Inactivation of VHSV by Percolation and Salt Under Experimental Conditions

Publication: Research - peer-reviewConference abstract in proceedings – Annual report year: 2012


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At the moment the only legal method in Denmark to sanitize wastewater from fish cutting plants is by percolation. To evaluate the inactivation effect of percolation on VHSV an experimental examination was initiated. A column packed with gravel as top- and bottom layer (total of 22 cm) and a mid layer consisting of dug sand (76 cm) was used for the trial. Over a period of 18 h 3.9 x 1010 TCID50 VHSV was supplied to the column, where after normal tap water was supplied for the rest of the trial period, in total 7 days. During the 7 days samples for virological examination was taken. The sampling was most intensive in the period where the risk of VHSV breaking through the column was highest. The sensitivity of the virological examination was 13.9 TCID50/ml and no virus was isolated. A reduction of VHSV > 4 log in the outlet water was seen. This experiment suggests that percolation can be a valuable method to sanitize VHSV infected water. Changes in temperature, pH, earth types in the area used for percolation etc. may change the virus reduction, though.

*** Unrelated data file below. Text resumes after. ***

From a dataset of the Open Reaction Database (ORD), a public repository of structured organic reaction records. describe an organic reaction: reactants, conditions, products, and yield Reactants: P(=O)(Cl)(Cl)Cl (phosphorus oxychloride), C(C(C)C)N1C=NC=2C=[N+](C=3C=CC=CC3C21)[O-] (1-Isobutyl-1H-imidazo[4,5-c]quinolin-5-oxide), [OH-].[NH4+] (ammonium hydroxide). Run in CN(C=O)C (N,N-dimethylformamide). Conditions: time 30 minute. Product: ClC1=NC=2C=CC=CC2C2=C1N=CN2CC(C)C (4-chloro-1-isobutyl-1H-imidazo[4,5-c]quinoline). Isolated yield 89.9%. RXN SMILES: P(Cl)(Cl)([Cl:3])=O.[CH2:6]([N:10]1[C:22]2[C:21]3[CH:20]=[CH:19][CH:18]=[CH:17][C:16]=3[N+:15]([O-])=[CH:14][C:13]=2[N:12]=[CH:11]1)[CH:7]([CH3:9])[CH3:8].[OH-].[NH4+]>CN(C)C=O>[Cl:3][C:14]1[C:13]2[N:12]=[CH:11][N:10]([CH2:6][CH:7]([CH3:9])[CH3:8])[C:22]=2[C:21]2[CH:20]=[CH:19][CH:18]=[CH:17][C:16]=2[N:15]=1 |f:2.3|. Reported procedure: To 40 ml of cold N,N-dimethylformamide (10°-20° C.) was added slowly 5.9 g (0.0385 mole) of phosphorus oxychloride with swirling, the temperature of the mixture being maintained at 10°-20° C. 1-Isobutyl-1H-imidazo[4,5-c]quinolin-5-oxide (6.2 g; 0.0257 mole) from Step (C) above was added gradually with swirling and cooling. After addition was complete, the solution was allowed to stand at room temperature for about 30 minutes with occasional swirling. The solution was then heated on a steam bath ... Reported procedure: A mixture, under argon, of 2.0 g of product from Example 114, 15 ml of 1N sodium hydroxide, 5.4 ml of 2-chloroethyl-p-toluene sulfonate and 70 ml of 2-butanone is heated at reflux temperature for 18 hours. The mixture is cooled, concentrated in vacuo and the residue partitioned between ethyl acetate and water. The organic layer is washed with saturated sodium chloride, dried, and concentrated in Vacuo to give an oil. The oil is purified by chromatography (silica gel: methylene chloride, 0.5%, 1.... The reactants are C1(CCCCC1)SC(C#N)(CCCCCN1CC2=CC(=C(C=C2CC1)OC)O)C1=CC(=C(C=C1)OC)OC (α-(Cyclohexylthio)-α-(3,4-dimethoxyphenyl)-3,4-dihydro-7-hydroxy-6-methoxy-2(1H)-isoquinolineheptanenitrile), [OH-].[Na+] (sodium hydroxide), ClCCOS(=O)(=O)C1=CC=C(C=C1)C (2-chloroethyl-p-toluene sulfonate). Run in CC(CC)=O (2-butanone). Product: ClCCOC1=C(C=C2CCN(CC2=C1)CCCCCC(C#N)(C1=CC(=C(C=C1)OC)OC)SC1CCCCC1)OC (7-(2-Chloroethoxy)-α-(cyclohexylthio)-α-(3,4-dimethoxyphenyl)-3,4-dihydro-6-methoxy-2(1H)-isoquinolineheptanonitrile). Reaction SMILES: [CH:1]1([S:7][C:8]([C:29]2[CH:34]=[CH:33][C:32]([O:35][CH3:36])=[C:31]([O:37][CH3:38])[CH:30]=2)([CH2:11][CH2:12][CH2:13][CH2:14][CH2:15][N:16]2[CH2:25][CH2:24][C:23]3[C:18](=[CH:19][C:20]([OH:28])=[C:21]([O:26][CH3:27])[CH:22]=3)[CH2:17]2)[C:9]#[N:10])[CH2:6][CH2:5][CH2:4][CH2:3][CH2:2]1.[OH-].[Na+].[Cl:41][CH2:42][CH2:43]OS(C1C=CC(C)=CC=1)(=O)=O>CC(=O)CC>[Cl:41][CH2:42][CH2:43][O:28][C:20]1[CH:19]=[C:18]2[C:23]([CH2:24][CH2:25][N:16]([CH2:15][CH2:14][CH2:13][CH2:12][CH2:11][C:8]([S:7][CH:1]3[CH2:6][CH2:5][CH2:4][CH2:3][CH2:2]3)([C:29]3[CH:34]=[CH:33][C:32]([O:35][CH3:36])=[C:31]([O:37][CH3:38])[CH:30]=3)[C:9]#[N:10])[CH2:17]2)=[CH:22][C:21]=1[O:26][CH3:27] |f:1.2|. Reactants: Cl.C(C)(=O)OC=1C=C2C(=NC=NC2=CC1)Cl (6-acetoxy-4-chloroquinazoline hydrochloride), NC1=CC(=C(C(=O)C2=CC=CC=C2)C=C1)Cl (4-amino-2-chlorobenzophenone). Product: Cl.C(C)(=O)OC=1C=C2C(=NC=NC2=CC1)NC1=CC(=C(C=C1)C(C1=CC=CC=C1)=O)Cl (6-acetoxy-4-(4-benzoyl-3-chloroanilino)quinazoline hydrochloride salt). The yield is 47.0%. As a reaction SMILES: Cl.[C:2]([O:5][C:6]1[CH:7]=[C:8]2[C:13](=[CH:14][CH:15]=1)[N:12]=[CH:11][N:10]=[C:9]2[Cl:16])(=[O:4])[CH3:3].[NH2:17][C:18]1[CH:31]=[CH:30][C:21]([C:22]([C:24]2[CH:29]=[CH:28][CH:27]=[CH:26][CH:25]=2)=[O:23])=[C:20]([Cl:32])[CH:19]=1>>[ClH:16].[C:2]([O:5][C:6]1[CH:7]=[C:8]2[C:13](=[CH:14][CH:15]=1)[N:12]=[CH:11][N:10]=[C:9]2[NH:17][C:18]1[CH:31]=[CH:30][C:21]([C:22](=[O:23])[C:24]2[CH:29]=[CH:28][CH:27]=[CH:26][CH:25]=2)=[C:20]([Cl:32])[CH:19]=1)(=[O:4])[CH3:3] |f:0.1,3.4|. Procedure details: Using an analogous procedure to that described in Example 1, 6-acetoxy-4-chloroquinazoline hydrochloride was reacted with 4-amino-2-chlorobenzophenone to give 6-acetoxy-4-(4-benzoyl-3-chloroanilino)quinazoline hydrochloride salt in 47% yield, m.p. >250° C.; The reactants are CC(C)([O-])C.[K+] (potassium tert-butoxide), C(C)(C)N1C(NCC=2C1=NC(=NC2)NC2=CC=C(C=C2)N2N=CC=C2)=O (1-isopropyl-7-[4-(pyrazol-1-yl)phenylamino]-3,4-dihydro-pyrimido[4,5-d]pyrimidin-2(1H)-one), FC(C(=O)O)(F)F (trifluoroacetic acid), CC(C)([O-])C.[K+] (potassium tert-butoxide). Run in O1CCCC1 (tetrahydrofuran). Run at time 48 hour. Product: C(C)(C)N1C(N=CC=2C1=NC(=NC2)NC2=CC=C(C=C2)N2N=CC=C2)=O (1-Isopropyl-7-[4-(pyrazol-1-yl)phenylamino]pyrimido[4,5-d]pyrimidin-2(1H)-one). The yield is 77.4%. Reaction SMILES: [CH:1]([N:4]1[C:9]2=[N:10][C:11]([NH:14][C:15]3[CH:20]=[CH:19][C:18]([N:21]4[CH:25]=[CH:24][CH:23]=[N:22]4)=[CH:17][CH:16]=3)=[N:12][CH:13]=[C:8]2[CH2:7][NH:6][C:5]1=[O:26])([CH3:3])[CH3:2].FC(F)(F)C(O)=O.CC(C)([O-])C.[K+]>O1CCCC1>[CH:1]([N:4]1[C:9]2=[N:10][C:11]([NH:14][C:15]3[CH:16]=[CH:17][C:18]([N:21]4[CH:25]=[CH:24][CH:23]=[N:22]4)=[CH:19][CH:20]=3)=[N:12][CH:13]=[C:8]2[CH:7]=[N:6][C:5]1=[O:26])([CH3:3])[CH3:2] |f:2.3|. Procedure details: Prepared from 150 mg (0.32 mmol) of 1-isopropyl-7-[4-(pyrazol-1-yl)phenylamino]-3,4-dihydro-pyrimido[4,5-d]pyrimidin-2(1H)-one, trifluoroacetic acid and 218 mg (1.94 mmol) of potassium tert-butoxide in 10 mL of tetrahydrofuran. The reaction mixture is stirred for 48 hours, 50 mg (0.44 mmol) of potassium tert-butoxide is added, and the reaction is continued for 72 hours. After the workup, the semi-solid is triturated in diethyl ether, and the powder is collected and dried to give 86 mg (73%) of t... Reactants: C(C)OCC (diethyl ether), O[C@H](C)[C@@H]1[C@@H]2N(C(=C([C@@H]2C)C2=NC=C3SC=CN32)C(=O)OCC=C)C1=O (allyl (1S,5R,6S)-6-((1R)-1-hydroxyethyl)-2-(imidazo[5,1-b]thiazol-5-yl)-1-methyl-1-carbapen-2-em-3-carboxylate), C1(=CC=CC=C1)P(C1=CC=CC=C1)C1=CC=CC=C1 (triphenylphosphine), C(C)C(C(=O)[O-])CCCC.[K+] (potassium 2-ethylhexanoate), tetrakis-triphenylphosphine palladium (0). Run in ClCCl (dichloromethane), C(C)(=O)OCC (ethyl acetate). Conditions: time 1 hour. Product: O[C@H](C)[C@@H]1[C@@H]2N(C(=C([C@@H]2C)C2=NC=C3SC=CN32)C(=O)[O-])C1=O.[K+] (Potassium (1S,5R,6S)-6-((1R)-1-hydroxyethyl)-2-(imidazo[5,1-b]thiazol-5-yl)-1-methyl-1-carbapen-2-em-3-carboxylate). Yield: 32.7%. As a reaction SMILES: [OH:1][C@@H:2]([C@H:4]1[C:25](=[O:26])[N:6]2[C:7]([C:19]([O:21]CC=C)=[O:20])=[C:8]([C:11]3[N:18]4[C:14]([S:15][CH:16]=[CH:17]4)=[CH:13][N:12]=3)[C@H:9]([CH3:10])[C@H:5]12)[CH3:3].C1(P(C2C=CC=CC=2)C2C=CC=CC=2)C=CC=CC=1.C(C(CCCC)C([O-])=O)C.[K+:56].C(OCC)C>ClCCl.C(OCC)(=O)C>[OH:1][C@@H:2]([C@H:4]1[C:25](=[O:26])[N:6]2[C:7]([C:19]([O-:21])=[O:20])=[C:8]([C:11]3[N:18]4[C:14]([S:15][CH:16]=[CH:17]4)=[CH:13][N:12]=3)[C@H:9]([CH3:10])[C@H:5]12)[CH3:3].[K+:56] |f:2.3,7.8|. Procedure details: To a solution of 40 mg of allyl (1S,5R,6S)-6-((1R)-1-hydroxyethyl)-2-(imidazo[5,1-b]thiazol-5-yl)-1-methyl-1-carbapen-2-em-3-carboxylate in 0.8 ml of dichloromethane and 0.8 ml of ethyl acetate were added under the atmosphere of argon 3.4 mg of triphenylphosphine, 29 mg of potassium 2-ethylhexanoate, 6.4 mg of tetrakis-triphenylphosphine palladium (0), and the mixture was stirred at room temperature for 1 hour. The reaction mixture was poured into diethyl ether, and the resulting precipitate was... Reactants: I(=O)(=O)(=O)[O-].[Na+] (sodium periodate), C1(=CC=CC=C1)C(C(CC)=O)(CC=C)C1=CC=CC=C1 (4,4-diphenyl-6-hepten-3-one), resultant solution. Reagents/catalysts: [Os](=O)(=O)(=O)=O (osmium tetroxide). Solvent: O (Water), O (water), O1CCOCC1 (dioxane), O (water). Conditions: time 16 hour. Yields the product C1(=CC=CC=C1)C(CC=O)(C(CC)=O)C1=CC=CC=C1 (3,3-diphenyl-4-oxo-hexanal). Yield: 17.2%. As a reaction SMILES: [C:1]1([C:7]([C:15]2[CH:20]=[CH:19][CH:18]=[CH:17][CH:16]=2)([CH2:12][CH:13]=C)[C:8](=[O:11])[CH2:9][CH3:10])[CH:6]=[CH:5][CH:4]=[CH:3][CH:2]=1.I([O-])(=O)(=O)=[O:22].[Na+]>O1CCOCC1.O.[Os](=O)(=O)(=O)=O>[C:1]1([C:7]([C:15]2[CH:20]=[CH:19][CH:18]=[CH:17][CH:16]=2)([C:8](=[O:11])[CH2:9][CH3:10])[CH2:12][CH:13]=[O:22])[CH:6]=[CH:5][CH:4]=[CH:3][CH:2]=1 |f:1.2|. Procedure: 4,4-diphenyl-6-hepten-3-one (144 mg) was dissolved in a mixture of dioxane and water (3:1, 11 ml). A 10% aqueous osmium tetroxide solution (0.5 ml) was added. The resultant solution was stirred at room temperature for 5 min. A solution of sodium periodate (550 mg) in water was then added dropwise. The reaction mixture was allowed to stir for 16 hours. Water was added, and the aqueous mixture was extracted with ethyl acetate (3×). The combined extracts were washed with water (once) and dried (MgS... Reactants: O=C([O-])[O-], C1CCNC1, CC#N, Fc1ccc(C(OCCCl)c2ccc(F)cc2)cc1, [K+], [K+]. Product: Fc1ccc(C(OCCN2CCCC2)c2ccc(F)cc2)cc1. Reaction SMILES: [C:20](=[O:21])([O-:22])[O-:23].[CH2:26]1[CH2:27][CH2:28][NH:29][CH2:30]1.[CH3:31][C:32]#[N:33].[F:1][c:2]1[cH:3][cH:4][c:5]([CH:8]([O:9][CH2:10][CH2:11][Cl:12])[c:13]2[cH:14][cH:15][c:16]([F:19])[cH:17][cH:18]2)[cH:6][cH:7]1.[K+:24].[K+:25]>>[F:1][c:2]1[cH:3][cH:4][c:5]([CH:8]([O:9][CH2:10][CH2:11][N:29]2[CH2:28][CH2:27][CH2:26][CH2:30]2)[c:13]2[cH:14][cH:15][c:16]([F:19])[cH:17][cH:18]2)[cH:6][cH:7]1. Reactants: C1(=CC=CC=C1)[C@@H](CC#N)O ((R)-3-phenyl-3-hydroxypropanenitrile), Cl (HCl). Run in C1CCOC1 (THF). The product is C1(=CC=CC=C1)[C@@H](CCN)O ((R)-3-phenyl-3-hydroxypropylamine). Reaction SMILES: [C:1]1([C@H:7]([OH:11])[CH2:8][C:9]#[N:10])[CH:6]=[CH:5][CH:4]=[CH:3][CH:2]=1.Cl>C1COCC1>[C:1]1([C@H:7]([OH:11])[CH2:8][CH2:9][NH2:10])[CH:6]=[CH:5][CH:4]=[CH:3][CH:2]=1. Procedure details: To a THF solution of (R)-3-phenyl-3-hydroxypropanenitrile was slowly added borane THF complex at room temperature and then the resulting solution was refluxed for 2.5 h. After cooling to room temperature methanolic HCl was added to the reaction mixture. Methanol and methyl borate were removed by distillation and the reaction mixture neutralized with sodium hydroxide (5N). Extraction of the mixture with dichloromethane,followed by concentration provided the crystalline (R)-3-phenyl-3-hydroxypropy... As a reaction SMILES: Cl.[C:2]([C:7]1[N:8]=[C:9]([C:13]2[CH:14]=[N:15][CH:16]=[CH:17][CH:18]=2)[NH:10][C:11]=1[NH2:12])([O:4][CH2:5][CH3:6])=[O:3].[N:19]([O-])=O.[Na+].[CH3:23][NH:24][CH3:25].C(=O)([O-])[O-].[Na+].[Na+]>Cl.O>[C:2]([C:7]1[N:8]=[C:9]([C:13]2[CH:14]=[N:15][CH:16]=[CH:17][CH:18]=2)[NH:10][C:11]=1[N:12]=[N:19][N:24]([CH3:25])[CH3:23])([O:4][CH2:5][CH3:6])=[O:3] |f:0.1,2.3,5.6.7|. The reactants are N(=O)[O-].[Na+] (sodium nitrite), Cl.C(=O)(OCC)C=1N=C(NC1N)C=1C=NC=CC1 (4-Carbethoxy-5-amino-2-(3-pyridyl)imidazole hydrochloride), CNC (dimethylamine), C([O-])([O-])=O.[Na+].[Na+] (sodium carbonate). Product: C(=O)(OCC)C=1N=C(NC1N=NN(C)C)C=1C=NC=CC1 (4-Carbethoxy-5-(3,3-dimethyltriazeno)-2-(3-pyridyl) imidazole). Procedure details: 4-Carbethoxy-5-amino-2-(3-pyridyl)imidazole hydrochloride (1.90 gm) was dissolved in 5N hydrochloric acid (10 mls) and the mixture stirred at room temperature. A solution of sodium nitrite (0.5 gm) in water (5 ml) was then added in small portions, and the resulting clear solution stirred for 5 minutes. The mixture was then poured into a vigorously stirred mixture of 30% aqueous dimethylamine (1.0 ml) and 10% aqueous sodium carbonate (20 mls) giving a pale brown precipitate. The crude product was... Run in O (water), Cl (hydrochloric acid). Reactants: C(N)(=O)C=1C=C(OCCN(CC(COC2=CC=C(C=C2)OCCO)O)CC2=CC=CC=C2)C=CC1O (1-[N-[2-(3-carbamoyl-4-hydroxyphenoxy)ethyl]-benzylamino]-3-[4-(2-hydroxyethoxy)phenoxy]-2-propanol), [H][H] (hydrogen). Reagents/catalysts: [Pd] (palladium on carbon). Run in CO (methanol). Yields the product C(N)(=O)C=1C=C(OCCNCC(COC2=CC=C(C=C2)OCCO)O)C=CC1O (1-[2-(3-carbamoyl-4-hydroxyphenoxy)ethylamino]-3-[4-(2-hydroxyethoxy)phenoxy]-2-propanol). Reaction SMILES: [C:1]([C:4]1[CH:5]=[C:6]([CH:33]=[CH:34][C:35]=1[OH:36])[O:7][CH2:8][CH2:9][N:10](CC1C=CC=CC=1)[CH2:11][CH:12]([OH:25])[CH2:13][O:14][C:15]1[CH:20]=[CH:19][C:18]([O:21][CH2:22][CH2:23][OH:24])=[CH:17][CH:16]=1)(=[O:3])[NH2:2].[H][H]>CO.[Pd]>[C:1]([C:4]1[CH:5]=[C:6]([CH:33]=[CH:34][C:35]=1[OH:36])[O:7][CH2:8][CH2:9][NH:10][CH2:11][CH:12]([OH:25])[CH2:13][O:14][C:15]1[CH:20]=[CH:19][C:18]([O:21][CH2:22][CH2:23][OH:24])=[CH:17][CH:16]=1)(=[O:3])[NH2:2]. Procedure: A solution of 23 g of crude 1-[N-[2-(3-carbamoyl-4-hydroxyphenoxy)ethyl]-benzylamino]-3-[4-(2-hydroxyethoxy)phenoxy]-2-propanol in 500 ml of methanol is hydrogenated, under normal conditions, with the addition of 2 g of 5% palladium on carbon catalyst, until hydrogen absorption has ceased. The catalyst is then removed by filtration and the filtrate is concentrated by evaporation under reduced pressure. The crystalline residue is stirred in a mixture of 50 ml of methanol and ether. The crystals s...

As some of the fish cutting plants are also smoking rainbow trout fillets, the question arose whether a brine solution will inactivate VHSV. In order to answer this question a small trial was set up. VHSV and NaCl was added to cell culture medium with 10% foetal bovine serum, in order to mimic a “dirty” environment, to obtain from 1.9% to 20.9% NaCl and kept in the dark at 4°C. Samples were titrated after 5 min, 1 h and 20 h. No reduction in titer was observed in any of the samples.
Original languageEnglish
Title of host publication16th Annual Meeting of the National Reference Laboratories for Fish Diseases
Number of pages1
Publication date2012
StatePublished - 2012
Event16th Annual Meeting of the National Reference Laboratories for Fish Diseases - Aarhus, Denmark


Conference16th Annual Meeting of the National Reference Laboratories for Fish Diseases
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